Don't Overcapitalise

Don't Overcapitalise

By Dominic Hefferan on Mar 26 2018

Renovation shows are all the rage these days, and it's true that a good renovation can drastically improve the value of your home at a sale. But it's also possible to go too far and spend more on renovations than you can hope to make back, which is why today we're looking at how to get your restyle just right.

Make a Plan
First things first: why are you renovating? Are you looking to sell in the next year, or is this something for you? If it's because you want to sell, focus on popular areas, like the kitchen or the living room, as these will be what future buyers look at first. If this is more for you, you can be a bit more relaxed, but you should still keep an eye out for what potential buyers might want.

Make a Budget
A good rule of thumb is to set aside about 10% of what you paid for the property. For example, if you bought a house for $600,000 you should expect to pay about $60,000 for a proper renovation.

Though it can be tempting to try to save a bit of money and DIY, this will almost definitely cost more in the long run, so it's better to let the professionals handle the work.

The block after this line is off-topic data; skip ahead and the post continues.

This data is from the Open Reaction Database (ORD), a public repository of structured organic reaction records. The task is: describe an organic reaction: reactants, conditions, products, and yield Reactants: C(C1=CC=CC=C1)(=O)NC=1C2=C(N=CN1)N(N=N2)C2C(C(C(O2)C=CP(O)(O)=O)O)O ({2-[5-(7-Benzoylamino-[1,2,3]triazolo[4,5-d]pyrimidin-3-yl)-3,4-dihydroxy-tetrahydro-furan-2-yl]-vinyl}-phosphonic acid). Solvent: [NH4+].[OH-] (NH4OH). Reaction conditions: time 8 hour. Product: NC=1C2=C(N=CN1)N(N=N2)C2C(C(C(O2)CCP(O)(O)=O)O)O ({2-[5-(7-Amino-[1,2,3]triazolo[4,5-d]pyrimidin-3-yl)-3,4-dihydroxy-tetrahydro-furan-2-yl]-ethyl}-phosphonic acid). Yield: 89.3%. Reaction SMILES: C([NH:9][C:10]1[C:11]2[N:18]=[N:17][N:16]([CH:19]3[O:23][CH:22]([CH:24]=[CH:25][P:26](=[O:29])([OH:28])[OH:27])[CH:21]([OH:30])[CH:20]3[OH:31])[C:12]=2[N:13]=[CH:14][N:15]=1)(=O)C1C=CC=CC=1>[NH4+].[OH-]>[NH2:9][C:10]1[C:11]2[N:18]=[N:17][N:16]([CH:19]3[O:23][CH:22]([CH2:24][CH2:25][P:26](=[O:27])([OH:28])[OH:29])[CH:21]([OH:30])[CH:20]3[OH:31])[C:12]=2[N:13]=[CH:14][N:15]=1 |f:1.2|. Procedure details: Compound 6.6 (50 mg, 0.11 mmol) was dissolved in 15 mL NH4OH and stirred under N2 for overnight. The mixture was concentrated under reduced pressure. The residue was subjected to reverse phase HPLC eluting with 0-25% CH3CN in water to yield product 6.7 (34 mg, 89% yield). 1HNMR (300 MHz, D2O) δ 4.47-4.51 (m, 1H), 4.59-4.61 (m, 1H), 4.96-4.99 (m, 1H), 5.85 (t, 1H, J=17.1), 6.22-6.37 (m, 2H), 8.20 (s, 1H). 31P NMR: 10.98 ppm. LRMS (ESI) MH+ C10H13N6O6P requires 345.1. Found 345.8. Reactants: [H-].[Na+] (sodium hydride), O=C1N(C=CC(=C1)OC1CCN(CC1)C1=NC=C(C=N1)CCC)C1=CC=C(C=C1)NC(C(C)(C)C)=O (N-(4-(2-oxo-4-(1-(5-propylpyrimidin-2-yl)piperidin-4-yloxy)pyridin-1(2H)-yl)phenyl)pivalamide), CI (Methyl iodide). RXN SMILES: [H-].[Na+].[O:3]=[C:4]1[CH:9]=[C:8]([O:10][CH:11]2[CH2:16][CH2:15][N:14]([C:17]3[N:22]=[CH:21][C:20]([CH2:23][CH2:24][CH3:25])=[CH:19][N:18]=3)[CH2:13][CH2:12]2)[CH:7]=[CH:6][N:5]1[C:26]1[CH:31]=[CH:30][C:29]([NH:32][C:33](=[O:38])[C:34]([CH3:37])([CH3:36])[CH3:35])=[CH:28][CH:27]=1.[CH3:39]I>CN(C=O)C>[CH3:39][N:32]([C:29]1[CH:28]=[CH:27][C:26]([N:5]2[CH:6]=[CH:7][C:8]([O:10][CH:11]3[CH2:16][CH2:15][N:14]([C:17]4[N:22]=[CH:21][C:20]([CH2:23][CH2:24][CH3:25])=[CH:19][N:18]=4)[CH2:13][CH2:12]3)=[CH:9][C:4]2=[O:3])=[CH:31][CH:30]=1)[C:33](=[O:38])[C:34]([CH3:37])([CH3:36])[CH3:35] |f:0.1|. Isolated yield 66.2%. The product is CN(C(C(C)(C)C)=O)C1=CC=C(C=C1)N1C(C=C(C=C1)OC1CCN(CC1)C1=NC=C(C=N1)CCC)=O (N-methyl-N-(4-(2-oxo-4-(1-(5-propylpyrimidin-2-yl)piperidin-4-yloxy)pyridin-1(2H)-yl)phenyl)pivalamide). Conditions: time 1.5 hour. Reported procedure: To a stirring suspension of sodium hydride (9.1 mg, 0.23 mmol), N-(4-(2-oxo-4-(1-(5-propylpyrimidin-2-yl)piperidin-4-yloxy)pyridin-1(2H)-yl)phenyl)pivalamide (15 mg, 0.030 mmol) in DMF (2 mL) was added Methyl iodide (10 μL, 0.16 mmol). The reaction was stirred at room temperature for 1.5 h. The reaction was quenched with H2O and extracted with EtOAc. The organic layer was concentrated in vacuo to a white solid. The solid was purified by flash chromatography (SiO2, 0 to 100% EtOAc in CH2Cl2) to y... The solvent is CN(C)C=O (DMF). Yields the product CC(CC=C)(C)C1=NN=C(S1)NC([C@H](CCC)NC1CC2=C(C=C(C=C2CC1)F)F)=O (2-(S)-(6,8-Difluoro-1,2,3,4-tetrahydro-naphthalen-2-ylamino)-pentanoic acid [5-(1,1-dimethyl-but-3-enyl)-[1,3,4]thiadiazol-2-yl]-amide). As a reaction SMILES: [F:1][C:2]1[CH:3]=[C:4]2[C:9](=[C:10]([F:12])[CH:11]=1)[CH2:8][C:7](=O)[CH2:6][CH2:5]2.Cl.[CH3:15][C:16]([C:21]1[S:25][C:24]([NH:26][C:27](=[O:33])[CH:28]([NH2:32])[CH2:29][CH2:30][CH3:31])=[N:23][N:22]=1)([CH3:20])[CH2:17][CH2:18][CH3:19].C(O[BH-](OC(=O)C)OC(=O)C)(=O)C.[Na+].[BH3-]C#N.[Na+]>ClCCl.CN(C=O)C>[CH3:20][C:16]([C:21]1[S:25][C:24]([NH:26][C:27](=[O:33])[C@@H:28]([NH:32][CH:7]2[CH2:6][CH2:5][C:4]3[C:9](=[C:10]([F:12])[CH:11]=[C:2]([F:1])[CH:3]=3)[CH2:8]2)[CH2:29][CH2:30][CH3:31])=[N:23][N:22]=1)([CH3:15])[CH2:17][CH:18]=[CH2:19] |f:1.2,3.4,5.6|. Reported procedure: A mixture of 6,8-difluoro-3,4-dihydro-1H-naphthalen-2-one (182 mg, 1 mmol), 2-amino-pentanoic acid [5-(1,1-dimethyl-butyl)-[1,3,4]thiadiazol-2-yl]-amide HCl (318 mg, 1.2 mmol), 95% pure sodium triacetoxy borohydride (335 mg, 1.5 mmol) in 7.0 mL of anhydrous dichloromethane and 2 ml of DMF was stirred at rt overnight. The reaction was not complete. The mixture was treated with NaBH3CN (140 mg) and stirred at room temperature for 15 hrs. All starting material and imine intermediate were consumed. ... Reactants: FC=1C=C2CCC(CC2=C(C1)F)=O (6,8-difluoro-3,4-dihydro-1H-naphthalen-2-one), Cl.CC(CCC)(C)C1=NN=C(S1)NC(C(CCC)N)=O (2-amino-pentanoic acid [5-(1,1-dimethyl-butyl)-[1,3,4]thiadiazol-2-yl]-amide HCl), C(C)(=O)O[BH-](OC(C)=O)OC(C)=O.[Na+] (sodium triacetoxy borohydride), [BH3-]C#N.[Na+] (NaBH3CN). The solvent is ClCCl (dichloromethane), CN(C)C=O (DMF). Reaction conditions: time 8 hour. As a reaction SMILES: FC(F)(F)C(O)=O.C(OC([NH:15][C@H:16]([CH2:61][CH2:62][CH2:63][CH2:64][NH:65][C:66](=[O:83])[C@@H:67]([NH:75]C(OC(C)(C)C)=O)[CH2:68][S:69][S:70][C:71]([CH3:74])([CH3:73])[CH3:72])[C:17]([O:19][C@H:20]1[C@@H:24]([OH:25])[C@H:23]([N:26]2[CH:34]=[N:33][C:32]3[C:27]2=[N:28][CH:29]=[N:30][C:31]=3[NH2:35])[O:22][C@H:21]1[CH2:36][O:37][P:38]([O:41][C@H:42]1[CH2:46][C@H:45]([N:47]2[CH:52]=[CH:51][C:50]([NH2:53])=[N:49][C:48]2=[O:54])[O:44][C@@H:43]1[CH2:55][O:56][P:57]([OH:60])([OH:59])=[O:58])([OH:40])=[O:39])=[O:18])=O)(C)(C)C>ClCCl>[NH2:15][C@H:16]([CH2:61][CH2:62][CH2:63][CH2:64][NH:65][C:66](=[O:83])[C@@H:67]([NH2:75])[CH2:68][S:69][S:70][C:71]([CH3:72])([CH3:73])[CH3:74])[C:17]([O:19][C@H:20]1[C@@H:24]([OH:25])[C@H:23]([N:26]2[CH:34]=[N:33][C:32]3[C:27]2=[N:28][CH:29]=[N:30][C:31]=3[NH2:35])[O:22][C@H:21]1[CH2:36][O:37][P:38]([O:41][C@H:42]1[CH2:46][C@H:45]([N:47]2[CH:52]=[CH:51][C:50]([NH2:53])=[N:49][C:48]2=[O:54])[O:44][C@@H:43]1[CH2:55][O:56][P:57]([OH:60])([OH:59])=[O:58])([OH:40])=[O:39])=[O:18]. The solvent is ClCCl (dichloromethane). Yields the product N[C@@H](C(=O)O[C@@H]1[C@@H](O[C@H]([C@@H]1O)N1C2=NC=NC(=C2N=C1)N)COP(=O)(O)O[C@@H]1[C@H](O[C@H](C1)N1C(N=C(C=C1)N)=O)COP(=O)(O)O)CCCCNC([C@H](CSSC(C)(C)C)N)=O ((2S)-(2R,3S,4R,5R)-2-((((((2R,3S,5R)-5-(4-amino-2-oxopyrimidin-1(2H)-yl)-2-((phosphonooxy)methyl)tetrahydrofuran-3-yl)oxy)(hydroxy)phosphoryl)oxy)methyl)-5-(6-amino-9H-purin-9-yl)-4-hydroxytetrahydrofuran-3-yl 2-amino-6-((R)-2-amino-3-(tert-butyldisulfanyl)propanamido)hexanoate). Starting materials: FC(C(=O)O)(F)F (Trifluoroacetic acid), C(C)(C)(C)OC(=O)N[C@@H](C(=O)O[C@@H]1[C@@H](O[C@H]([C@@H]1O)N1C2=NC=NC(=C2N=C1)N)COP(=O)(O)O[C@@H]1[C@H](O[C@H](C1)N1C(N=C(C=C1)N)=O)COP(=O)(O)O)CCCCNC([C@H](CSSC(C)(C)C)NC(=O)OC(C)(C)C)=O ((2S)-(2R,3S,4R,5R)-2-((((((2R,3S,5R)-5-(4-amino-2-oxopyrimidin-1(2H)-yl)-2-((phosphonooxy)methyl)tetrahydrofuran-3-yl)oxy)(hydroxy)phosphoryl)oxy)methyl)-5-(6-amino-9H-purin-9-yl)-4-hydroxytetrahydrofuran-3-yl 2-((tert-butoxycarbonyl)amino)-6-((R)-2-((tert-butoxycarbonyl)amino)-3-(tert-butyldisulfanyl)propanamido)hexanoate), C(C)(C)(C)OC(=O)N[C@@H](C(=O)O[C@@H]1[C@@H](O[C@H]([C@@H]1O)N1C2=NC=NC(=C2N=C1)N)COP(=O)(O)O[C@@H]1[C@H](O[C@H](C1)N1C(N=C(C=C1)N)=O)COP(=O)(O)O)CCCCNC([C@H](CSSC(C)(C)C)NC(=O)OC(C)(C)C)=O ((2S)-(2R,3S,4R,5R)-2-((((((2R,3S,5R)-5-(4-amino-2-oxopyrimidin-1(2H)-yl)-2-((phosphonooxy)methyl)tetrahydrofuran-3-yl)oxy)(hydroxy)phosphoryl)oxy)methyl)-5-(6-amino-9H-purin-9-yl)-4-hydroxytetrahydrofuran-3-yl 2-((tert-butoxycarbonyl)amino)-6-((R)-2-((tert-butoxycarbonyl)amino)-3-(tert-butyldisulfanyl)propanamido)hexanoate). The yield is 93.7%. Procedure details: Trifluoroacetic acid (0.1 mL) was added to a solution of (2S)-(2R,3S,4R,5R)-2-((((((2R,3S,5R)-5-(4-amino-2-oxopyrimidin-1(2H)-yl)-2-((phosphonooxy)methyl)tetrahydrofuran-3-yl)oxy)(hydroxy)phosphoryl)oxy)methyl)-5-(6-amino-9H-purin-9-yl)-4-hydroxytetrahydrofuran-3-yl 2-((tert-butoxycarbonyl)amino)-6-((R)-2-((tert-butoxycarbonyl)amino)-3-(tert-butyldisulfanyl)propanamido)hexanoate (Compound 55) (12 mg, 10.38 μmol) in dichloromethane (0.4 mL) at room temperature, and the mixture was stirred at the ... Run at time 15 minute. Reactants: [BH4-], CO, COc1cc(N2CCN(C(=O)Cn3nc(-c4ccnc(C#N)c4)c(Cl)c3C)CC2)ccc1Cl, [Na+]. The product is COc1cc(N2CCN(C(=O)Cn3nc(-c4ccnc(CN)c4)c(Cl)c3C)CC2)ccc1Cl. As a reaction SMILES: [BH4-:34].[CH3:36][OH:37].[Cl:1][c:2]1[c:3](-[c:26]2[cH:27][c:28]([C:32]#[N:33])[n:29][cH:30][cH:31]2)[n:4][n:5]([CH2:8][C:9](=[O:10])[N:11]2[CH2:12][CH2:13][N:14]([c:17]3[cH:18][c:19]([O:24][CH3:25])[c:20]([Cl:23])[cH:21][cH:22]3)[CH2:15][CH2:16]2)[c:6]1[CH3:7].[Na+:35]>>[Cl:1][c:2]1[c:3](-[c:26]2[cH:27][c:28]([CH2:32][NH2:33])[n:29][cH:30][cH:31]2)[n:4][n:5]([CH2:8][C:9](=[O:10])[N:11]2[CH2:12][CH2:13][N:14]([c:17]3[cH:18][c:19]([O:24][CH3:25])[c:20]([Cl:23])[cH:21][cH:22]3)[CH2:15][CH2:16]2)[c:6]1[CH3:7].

Keep It Simple
The biggest problem with people who overcapitalise is that they try to do too much for their property, and end up putting potential buyers off. If you have a three-bed lowset, you probably don't need a massive bathroom with a two-person luxury bath. Instead, take a good look at what's out of date in your home, or what minor annoyances you deal with day-to-day, then fix them.

Of course, you can always get inspiration from properties around you. We've got a wide selection of homes of all shapes and sizes, so feel free to come to an open inspection or arrange a private tour to see what could work for you.